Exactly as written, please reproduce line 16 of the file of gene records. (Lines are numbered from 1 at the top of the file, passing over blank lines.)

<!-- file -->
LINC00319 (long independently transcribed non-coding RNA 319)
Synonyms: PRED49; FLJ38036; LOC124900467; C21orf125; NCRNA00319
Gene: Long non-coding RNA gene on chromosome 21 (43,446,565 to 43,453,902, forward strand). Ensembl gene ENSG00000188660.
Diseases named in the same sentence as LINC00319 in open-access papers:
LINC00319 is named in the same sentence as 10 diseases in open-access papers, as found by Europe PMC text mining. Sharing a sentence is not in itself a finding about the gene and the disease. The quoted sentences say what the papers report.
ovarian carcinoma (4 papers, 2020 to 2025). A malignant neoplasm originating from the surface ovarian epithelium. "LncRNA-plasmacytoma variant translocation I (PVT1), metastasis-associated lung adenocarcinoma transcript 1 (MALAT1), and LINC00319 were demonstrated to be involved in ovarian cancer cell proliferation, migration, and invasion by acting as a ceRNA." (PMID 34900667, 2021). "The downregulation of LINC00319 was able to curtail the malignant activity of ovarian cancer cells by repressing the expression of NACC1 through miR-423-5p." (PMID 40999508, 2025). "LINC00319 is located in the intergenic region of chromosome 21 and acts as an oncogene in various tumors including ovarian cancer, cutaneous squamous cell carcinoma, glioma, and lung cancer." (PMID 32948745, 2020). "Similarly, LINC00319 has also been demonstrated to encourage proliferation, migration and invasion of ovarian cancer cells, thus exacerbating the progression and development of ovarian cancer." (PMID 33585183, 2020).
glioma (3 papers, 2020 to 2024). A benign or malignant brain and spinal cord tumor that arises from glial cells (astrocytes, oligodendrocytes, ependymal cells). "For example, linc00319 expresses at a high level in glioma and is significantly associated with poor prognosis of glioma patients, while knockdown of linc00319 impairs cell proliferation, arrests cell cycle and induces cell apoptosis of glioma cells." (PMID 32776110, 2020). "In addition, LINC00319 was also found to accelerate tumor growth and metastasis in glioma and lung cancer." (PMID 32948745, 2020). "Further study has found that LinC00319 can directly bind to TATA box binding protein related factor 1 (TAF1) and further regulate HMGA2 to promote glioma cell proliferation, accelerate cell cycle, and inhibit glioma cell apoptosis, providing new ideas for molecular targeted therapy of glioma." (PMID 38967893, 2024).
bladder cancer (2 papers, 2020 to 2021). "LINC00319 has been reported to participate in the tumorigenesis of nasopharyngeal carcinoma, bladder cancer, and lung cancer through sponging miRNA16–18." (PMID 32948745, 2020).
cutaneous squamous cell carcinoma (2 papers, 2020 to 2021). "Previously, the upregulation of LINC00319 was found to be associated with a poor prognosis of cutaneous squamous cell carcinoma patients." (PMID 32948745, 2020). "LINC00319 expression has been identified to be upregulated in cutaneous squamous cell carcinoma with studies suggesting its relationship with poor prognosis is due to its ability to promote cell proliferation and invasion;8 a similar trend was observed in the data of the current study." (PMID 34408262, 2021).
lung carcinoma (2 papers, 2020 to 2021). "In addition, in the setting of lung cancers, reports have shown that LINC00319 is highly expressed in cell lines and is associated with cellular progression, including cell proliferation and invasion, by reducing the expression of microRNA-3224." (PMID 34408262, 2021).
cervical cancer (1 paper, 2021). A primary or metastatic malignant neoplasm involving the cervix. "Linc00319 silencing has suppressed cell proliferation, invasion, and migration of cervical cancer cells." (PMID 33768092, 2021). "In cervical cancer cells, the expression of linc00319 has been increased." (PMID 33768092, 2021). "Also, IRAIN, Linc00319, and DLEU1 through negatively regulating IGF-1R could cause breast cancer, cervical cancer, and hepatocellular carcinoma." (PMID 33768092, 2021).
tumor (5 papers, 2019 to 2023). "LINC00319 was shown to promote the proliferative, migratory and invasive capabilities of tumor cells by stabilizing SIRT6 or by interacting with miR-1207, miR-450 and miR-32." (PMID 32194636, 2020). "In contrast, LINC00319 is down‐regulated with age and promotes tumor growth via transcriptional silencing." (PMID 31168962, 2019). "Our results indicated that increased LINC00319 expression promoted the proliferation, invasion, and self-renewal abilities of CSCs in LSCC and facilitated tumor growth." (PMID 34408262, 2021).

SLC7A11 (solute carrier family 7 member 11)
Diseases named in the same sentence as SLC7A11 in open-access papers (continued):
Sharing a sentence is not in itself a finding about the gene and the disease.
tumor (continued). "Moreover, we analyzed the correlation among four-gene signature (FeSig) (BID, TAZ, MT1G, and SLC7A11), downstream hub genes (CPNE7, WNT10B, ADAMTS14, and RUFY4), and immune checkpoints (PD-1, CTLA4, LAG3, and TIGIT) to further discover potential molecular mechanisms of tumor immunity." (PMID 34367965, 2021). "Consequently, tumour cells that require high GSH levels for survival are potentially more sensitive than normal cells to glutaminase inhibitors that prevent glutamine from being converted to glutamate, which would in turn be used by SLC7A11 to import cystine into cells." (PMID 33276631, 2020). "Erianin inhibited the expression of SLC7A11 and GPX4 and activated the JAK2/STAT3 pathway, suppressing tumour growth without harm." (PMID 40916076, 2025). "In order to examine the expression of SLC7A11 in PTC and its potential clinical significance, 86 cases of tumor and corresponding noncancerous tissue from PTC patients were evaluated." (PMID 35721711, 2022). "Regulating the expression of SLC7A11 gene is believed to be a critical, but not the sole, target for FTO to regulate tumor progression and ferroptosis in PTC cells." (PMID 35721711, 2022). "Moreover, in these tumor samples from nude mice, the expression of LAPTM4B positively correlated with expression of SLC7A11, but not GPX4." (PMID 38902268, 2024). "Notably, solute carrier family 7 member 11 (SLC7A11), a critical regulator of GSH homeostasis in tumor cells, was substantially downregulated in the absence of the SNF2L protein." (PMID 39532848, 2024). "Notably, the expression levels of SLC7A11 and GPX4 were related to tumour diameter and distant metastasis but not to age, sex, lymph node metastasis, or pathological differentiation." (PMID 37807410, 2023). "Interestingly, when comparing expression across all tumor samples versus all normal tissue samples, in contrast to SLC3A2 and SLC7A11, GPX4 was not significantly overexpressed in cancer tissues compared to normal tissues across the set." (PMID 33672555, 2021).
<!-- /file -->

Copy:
tumor (continued). "Moreover, we analyzed the correlation among four-gene signature (FeSig) (BID, TAZ, MT1G, and SLC7A11), downstream hub genes (CPNE7, WNT10B, ADAMTS14, and RUFY4), and immune checkpoints (PD-1, CTLA4, LAG3, and TIGIT) to further discover potential molecular mechanisms of tumor immunity." (PMID 34367965, 2021). "Consequently, tumour cells that require high GSH levels for survival are potentially more sensitive than normal cells to glutaminase inhibitors that prevent glutamine from being converted to glutamate, which would in turn be used by SLC7A11 to import cystine into cells." (PMID 33276631, 2020). "Erianin inhibited the expression of SLC7A11 and GPX4 and activated the JAK2/STAT3 pathway, suppressing tumour growth without harm." (PMID 40916076, 2025). "In order to examine the expression of SLC7A11 in PTC and its potential clinical significance, 86 cases of tumor and corresponding noncancerous tissue from PTC patients were evaluated." (PMID 35721711, 2022). "Regulating the expression of SLC7A11 gene is believed to be a critical, but not the sole, target for FTO to regulate tumor progression and ferroptosis in PTC cells." (PMID 35721711, 2022). "Moreover, in these tumor samples from nude mice, the expression of LAPTM4B positively correlated with expression of SLC7A11, but not GPX4." (PMID 38902268, 2024). "Notably, solute carrier family 7 member 11 (SLC7A11), a critical regulator of GSH homeostasis in tumor cells, was substantially downregulated in the absence of the SNF2L protein." (PMID 39532848, 2024). "Notably, the expression levels of SLC7A11 and GPX4 were related to tumour diameter and distant metastasis but not to age, sex, lymph node metastasis, or pathological differentiation." (PMID 37807410, 2023). "Interestingly, when comparing expression across all tumor samples versus all normal tissue samples, in contrast to SLC3A2 and SLC7A11, GPX4 was not significantly overexpressed in cancer tissues compared to normal tissues across the set." (PMID 33672555, 2021).